The process then passes to block 312 which depicts the hypervisor getting control information for the selected virtual processor. The control information indicates which hardware elements and sub-elements are required by the selected virtual processor. Next, block 314 illustrates the hypervisor comparing the current power state for the hardware elements and sub-elements to the power state for the necessary hardware elements and sub-elements that are needed by the selected virtual processor. Even if the next virtual processor is different from the last virtual processor, if the next virtual processor requires the same hardware elements and sub-elements as the prior virtual processor, those hardware elements and sub-elements can remain powered-on and can be used for the next virtual processor. In this manner, the hardware element power control information is correct and need not be reloaded saving the time required by a reload. Thus, the control register is correct for the next time-slice and does not need to be updated.
Thereafter, block 316 depicts the hypervisor turning off unnecessary elements and sub-elements that are currently on and turning on necessary elements and sub-elements that are currently off. The process then passes back to block 302.
When a virtual processor is dispatched to a physical processor that has just been powered on, in the preferred embodiment, the loading of that virtual processors state would generally be done by the newly powered on physical processor as its initial action.
Next, block 404 depicts a determination by the hypervisor of whether to run another virtual processor in the yielded time on that physical processor. If a determination is made by the hypervisor to run another virtual processor in the yielded time, the process passes back to block 308 depicted in
Referring again to block 406 in
Block 410, then, depicts a determination of whether or not the particular physical processing core uses any shared hardware elements. If a determination is made that the physical processing core does not use any shared hardware elements, the process passes back to block 302 depicted in
If a determination is made that the shared hardware element is not currently being used by another processing core, the process passes to block 414 which depicts the hypervisor turning off power to the shared hardware elements that are not currently being used by another physical processing core. The process then passes back to block 302 depicted in
Next, block 504 depicts a determination of whether or not the current average processor utilization is greater than the threshold. If a determination is made that the current utilization is not greater than the threshold, the process passes back to block 502.
Referring again to block 504, it a determination is made that the current utilization is greater than the threshold, the process passes to block 506 which illustrates a determination of whether or not there are any physical processing cores that are currently powered-off. If a determination is made that there are no physical processing core that are currently powered off, the process passes back to block 502.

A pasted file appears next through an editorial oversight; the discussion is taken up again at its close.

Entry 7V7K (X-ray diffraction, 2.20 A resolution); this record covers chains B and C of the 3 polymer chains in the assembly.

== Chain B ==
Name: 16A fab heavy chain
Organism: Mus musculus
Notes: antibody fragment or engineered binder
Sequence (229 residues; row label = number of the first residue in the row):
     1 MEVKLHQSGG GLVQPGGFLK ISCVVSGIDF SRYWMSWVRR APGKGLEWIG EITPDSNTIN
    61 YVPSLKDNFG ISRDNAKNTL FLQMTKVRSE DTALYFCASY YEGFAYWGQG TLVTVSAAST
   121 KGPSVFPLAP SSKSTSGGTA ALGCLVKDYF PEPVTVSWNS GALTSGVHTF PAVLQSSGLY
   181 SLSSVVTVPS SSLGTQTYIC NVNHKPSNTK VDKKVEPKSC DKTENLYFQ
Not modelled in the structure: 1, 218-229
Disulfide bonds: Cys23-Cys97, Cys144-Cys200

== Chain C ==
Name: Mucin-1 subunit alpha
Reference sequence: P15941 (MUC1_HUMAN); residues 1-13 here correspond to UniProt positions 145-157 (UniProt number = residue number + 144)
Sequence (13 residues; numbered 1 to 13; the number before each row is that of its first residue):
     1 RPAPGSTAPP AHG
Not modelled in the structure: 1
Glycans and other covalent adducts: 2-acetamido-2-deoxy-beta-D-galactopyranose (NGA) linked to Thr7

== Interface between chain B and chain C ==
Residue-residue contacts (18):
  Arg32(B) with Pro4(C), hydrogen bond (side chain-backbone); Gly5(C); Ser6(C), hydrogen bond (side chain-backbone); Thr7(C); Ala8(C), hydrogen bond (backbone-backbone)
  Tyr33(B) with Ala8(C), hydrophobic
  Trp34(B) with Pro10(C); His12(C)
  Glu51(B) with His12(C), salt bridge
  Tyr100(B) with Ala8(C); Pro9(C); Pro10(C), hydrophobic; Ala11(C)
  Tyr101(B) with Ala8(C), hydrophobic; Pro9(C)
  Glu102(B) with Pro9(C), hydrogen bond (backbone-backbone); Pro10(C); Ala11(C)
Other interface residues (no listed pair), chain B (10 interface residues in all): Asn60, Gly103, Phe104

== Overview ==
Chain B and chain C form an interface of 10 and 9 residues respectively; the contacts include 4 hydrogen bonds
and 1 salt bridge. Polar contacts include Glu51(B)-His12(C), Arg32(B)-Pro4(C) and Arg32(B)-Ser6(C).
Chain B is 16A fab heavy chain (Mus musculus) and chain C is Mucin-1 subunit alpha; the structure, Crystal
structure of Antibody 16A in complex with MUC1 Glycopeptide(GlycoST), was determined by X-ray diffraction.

Referring again to block 506, if a determination is made that there is at least one physical processing core that is currently powered-off, the process passes to block 508 which illustrates the hypervisor selecting a powered-off physical processing core to power-on. Next, block 510 depicts the hypervisor turning on full power to the selected physical processing core and its dedicated hardware elements. The newly powered-on physical processing core and its dedicated hardware elements are then pointed at the queues of ready-to-run virtual processors. The process then passes back to block 502.
It is important to note that while the present invention has been described in the context of a fully functioning data processing system. Those of ordinary skill in the art will appreciate that the processes of the present invention are capable of being distributed in the form of a computer readable medium of instructions and a variety of forms and that the present invention applies equally regardless of the particular type of signal bearing media actually used to carry out the distribution. Examples of computer readable media include recordable-type media, such as a floppy disk, a hard disk drive, a RAM, CD-ROMs, DVD-ROMs, and transmission-type media, such as digital and analog communications links, wired or wireless communications links using transmission forms, such as, for example, radio frequency and light wave transmissions. The computer readable media may take the form of coded formats that are decoded for actual use in a particular data processing system.
Those of ordinary skill in the art will also appreciate that the current invention can be used during the function or reliability testing of microprocessors to limit the peak power consumed by the microprocessor under test. Although the preferred embodiment uses a hypervisor to direct the setting of control register 236, it should be understood that suitable microprocessor hardware could be provided to allow testing equipment to manipulate the control register directly.
The description of the present invention has been presented for purposes of illustration and description, and is not intended to be exhaustive or limited to the invention in the form disclosed. Many modifications and variations will be apparent to those of ordinary skill in the art. The embodiment was chosen and described in order to best explain the principles of the invention, the practical application, and to enable others of ordinary skill in the art to understand the invention for various embodiments with various modifications as are suited to the particular use contemplated.
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|Patente citante||Fecha de presentación||Fecha de publicación||Solicitante||Título|
|US8793686||8 Jun 2011||29 Jul 2014||Microsoft Corporation||Operating system decoupled heterogeneous computing|
|Clasificación de EE.UU.||713/320, 714/14, 713/330, 713/324, 713/323, 714/22, 713/300|
|Clasificación internacional||G06F11/00, G06F1/32, G06F1/26|
|Clasificación cooperativa||Y02B60/32, G06F1/32, Y02B60/1282, G06F9/30101, G06F1/3203, G06F1/3287, G06F9/3885|
|Clasificación europea||G06F9/38T, G06F9/30R2, G06F1/32P5S, G06F1/32P, G06F1/32|